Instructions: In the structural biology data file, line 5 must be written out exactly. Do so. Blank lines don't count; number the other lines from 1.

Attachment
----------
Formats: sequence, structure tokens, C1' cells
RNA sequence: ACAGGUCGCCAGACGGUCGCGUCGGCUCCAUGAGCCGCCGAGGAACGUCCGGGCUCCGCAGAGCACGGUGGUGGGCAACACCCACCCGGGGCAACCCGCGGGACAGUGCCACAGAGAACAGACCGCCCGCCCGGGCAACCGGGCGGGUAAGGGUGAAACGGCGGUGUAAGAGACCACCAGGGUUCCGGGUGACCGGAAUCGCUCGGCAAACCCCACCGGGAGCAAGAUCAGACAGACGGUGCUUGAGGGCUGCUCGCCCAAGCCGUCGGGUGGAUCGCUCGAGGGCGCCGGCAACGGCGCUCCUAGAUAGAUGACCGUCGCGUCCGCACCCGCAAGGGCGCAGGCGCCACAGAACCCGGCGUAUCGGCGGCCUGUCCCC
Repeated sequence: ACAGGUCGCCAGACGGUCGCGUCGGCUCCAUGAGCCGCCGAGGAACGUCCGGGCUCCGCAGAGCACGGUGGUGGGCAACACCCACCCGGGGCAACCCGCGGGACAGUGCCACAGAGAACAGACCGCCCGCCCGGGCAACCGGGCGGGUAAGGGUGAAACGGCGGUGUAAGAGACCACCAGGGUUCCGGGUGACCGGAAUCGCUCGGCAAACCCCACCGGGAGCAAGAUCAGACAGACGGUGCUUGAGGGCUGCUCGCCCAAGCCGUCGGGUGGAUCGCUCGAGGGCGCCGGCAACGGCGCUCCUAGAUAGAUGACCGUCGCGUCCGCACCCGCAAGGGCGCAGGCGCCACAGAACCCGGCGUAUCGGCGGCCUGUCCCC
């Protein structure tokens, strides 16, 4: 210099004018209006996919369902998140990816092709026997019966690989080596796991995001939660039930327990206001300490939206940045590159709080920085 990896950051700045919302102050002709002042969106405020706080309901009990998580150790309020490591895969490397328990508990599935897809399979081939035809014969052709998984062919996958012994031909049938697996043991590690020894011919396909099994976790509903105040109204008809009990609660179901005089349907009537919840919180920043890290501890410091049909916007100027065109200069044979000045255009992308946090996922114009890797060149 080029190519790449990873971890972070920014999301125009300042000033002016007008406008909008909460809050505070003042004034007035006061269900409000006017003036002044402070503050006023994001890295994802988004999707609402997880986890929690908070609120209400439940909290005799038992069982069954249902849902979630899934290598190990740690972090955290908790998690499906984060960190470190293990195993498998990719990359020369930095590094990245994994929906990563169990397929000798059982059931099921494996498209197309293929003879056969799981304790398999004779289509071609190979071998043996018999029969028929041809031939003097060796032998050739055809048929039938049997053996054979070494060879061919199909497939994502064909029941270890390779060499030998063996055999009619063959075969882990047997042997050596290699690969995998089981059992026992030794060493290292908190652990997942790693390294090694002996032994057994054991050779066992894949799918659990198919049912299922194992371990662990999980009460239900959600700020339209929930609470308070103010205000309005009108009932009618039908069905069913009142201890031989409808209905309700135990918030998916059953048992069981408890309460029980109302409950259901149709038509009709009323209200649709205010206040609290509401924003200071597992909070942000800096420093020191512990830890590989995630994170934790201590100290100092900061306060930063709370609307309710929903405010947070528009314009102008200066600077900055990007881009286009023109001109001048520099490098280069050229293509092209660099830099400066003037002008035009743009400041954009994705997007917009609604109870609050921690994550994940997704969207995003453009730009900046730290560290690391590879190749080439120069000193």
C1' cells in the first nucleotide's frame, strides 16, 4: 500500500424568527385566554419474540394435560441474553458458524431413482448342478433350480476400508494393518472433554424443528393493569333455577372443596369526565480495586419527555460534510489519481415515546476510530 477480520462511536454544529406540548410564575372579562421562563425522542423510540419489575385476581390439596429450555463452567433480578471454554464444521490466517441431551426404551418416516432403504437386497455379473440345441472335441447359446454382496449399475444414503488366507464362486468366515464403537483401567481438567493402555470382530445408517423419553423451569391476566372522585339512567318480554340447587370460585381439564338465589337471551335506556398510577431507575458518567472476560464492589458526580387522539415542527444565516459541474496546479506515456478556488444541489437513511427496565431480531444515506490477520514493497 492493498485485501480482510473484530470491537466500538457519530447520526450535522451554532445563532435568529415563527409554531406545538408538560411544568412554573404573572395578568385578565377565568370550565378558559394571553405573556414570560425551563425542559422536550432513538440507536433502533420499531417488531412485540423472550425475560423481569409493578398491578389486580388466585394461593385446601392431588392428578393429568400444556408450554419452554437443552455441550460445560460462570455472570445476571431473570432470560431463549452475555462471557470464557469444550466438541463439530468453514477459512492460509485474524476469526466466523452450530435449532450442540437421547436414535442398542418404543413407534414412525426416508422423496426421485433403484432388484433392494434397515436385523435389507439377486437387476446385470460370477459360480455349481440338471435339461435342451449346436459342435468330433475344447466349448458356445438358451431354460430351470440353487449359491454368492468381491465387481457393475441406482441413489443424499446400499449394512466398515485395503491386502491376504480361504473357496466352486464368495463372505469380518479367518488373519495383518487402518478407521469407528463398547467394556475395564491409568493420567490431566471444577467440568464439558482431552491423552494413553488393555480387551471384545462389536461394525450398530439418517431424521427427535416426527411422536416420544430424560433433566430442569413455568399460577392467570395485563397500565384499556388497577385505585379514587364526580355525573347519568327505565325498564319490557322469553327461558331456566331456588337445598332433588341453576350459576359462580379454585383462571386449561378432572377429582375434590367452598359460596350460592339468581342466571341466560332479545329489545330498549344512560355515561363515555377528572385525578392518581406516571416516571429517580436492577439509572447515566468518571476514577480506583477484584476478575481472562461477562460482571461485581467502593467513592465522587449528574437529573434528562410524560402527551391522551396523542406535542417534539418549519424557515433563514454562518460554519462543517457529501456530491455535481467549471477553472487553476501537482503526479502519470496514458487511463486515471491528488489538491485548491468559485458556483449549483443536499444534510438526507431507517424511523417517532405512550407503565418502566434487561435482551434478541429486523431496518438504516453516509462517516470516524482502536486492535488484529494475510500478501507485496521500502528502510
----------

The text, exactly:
C1' cells in the first nucleotide's frame, strides 16, 4: 500500500424568527385566554419474540394435560441474553458458524431413482448342478433350480476400508494393518472433554424443528393493569333455577372443596369526565480495586419527555460534510489519481415515546476510530 477480520462511536454544529406540548410564575372579562421562563425522542423510540419489575385476581390439596429450555463452567433480578471454554464444521490466517441431551426404551418416516432403504437386497455379473440345441472335441447359446454382496449399475444414503488366507464362486468366515464403537483401567481438567493402555470382530445408517423419553423451569391476566372522585339512567318480554340447587370460585381439564338465589337471551335506556398510577431507575458518567472476560464492589458526580387522539415542527444565516459541474496546479506515456478556488444541489437513511427496565431480531444515506490477520514493497 492493498485485501480482510473484530470491537466500538457519530447520526450535522451554532445563532435568529415563527409554531406545538408538560411544568412554573404573572395578568385578565377565568370550565378558559394571553405573556414570560425551563425542559422536550432513538440507536433502533420499531417488531412485540423472550425475560423481569409493578398491578389486580388466585394461593385446601392431588392428578393429568400444556408450554419452554437443552455441550460445560460462570455472570445476571431473570432470560431463549452475555462471557470464557469444550466438541463439530468453514477459512492460509485474524476469526466466523452450530435449532450442540437421547436414535442398542418404543413407534414412525426416508422423496426421485433403484432388484433392494434397515436385523435389507439377486437387476446385470460370477459360480455349481440338471435339461435342451449346436459342435468330433475344447466349448458356445438358451431354460430351470440353487449359491454368492468381491465387481457393475441406482441413489443424499446400499449394512466398515485395503491386502491376504480361504473357496466352486464368495463372505469380518479367518488373519495383518487402518478407521469407528463398547467394556475395564491409568493420567490431566471444577467440568464439558482431552491423552494413553488393555480387551471384545462389536461394525450398530439418517431424521427427535416426527411422536416420544430424560433433566430442569413455568399460577392467570395485563397500565384499556388497577385505585379514587364526580355525573347519568327505565325498564319490557322469553327461558331456566331456588337445598332433588341453576350459576359462580379454585383462571386449561378432572377429582375434590367452598359460596350460592339468581342466571341466560332479545329489545330498549344512560355515561363515555377528572385525578392518581406516571416516571429517580436492577439509572447515566468518571476514577480506583477484584476478575481472562461477562460482571461485581467502593467513592465522587449528574437529573434528562410524560402527551391522551396523542406535542417534539418549519424557515433563514454562518460554519462543517457529501456530491455535481467549471477553472487553476501537482503526479502519470496514458487511463486515471491528488489538491485548491468559485458556483449549483443536499444534510438526507431507517424511523417517532405512550407503565418502566434487561435482551434478541429486523431496518438504516453516509462517516470516524482502536486492535488484529494475510500478501507485496521500502528502510